Yet instead of seeing all of the above as fun, or a laugh, or a peccadillo, they have come to represent a profound message coming from the new gods. Depending on the cultural situatedness of the context they are either received with utter seriousness or vengeful condemnation.

Why should the dress worn by a child be taken as a fashion statement standing for the leitmotiv of a society - what does a child know about style anyway, and what does a little kid have that allows it to carry a symbol of cultural abstraction on its unfinished body?

How can it be that a melee on the sports ground is deemed so important that parents turn it into a rallying cry for their own wars?

How come the child has gained such stature?

As a matter of fact, it always possessed it. To a mother her child is the most precious, beautiful, intelligent being that ever was. And, in tandem with that kind of sentiment, it will be shielded against the outside regardless of its actual potential. Yet the adoration remained in the home, and without it children would not get the love and care so essential for their development. Critical analysis comes later, and in stages.

Over the last few decades feminism infused our society with the inherent mindset of the Female. Her mother instinct transposed itself into the wider world and moulded it in its image. A game of dressing-up in the bedroom turned into a public occasion, a wrangle in the backyard has become an event worthy of official assessment, and a tickle is subsumed under the mantle of paedophilia. The real paedophile, that body-mind combination which centres on the child as representative of an exclusive demand of their personal satisfaction, that phenomenon is thrown into a swirl of uninformed arguments made doubly opaque by tossing together emotional triggers serving an ill-understood catharsis.

Who, in this carnival of madness, is the real paedophile? The person who playfully engages a cute body, or someone who uses the child as a serious substitute for their own agenda?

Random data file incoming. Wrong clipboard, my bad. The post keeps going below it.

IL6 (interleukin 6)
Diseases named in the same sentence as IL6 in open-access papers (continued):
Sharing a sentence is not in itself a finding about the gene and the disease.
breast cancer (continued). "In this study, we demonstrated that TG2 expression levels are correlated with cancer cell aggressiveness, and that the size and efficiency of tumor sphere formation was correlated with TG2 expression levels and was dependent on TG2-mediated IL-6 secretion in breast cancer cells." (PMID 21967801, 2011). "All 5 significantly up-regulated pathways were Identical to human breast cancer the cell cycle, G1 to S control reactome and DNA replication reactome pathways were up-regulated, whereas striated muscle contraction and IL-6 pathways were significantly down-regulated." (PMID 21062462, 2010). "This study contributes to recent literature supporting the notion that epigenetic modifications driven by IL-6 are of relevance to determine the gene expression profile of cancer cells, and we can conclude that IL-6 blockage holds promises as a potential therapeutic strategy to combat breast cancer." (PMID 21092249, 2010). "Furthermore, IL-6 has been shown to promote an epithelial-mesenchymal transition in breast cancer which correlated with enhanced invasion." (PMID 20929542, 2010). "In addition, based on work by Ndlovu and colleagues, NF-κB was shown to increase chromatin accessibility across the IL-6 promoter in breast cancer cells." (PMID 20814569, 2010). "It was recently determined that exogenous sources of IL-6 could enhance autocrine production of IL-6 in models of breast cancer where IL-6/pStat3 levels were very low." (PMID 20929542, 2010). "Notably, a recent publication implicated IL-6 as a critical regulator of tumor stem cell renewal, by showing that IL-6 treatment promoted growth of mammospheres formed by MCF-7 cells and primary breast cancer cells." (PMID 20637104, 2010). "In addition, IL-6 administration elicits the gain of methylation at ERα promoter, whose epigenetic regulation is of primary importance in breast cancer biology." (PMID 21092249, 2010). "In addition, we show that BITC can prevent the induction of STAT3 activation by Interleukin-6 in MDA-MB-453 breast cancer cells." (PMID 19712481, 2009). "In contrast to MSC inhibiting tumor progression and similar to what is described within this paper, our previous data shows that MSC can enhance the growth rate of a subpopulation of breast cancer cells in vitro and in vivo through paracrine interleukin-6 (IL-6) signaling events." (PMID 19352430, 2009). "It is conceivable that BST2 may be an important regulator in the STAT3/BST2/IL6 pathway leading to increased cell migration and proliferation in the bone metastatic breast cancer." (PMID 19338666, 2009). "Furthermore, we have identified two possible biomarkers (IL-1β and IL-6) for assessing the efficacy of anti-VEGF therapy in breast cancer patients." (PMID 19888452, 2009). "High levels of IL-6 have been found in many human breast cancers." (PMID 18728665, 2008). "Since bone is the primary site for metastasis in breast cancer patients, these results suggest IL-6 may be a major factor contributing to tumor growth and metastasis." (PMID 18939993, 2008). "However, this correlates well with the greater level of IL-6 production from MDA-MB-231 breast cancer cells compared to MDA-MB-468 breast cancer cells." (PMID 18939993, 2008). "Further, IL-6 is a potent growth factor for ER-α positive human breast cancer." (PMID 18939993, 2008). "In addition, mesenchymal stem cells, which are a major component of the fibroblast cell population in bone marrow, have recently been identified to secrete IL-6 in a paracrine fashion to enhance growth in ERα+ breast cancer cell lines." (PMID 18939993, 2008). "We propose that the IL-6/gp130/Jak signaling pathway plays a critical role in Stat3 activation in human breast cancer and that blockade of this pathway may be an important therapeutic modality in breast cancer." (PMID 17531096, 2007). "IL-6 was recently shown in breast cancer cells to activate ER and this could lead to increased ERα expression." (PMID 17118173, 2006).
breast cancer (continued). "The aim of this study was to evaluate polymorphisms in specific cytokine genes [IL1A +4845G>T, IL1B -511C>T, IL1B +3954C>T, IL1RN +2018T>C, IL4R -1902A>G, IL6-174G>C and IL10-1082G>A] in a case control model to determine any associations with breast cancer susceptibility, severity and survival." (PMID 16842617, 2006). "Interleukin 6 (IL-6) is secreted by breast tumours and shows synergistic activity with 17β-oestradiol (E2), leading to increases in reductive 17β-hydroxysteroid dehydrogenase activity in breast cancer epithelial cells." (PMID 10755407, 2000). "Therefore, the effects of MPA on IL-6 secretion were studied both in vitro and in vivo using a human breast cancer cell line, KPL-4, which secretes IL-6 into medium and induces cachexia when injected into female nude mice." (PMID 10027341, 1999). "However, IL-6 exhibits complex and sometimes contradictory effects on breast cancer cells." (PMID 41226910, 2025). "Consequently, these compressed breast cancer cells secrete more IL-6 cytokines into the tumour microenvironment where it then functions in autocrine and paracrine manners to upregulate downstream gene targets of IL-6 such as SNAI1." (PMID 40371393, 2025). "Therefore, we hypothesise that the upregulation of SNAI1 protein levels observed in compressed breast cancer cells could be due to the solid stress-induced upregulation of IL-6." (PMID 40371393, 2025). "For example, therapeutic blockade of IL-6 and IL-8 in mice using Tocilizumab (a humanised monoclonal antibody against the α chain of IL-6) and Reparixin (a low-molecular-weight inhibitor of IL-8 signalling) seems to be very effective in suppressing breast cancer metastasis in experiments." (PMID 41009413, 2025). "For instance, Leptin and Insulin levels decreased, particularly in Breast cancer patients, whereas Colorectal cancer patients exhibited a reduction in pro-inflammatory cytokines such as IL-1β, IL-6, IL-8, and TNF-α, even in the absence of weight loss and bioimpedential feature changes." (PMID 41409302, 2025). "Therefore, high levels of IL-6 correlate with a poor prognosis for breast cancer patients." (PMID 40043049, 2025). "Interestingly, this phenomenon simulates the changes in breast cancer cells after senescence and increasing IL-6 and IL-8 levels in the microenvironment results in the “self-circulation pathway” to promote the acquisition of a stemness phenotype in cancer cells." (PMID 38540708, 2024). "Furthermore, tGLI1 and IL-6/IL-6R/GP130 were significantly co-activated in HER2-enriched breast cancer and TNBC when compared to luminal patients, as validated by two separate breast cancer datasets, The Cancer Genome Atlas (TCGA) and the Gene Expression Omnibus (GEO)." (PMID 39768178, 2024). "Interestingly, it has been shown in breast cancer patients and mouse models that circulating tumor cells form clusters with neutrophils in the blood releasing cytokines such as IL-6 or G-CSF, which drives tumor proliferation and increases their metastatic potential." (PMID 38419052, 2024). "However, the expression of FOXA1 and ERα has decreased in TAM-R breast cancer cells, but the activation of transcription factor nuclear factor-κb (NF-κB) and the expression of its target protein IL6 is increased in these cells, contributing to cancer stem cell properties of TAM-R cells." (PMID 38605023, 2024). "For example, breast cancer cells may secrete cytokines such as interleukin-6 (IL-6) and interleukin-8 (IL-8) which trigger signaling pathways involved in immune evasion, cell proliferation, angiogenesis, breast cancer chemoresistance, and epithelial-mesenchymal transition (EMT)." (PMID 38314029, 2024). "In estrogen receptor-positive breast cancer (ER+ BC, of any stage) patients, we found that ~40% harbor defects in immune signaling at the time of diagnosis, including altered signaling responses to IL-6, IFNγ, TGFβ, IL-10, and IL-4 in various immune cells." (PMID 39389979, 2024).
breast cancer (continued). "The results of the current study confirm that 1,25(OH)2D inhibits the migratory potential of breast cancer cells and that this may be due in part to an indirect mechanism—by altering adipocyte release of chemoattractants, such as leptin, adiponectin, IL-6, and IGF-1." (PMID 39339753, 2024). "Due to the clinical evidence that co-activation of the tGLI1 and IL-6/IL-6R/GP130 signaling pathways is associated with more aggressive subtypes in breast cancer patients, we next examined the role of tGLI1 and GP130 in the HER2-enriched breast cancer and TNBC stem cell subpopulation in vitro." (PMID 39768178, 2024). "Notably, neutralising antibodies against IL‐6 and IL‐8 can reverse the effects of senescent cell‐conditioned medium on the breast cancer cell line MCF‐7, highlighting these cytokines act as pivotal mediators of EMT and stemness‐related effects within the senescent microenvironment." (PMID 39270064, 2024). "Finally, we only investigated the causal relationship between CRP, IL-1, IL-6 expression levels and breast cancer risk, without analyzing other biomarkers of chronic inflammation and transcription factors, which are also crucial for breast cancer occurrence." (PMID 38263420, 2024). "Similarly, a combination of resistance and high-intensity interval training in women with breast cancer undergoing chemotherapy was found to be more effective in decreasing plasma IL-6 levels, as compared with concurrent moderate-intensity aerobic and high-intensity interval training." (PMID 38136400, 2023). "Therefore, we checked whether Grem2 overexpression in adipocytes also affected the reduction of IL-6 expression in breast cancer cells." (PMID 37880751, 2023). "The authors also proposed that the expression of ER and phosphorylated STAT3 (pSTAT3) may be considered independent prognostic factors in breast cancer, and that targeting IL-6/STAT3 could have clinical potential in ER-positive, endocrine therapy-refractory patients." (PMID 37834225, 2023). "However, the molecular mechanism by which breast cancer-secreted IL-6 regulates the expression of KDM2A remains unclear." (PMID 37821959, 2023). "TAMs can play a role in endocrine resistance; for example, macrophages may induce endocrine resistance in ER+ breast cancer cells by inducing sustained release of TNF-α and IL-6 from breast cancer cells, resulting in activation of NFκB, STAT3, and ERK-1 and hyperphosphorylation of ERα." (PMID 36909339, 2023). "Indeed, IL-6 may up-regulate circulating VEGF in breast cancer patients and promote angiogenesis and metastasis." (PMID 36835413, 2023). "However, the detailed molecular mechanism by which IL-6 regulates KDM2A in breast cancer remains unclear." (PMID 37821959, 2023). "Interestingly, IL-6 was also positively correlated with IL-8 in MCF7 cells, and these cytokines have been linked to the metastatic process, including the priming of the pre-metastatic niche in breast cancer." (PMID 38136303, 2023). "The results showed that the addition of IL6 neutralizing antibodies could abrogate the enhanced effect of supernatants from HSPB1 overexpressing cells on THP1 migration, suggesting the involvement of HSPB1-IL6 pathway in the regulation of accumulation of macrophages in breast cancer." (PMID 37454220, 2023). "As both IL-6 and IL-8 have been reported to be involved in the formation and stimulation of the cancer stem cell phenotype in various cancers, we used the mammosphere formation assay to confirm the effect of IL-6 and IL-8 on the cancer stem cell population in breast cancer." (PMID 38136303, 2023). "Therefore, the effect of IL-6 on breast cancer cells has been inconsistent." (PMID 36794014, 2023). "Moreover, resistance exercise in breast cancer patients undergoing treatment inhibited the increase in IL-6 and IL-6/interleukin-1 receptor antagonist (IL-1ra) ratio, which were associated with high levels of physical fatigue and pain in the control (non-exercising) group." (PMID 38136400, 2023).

Ultimately the problem is not so much the child. Even sending youngsters down a coal mine, for all its horrors, did not wipe out a civilisation. But today's adulation is far more insidious.

If a projection serves any purpose at all, at the very least it should be something productive. But the feedback from a fashion parade of children, or the instilled ego in a pupil, does not produce anything but an immature reflection of what should, or could, have been.

To turn such outcomes into a cultural standard spells disaster.

Monday, 7 July 2008

New World + Old Ways = Danger

As we stumble towards the gradual realisation what climate change has in store for us, as energy resources become more and more expensive, as political violence on any scale has us in thrall, the calls emerge for radical solutions. In tandem commentators judge the state of the world according to their predilections, pressure groups add their shouts, and the media grab the chance to sell their wares through juicy headlines.

So how about an objective assessment based on how the mind works. Let’s skip the technical details for once and list the features how they present themselves. Feel free to interpret the order any way you like.

During the past few decades the West underwent a considerable shift. From a state of assertion and confidence the emphasis is on a navel-gazing self-recrimination regardless of the actual content. In a reverse of the original phrase, the splinter in one’s own eye is wailed about as the beam in someone other’s is disregarded.

Our so-called materialism is seen as one cause of the world’s ills. We, materialists? If you want to see real materialism in action go to Mumbai, to Shanghai, to Dubai. Which other demographic has as many libraries per head of population, as many museums, as many opera houses, as many art galleries? Who has the most philanthropists?

Slavery is used as an example of our belligerent arrogance. True, in geographical terms Europe brought slavery to the Americas. But from the very beginning the Portuguese availed themselves of the services offered at the time by Arab traders as they visited the western coasts of Africa. And who abolished it in the end? It started as early as the 12th century in London and by the 19th century it was in full swing throughout Europe and its dominions. Can anyone else claim the same?

The inward-looking contraction results in artistic expertise chased down as graffiti in our cities while standing in awe before primitive flecks of mud on some bark.

It results in youngsters lauded for their ability to swear (no doubt derived from their adults’ genuflection before violent music made untouchable due to their ethnic origin) while society bemoans their increasing inability to string together a few words in a comprehensible manner.

The ideological side of feminism forced our entire society to embrace the fundamental attitude of the female in changing one’s environment in favour of the vulnerable infant. Can’t negotiate a curve in the road? Blame the council. Can’t handle your alcohol? Impose a blanket restriction on the industry.

Oh yes, those drugs. So what if a few individuals end up burying themselves in their own haze; does this mean we spend hundreds of millions on police, the courts, feed black markets world-wide and fight the latest weapons of militias which they bought with the proceeds of our matron-state idealism?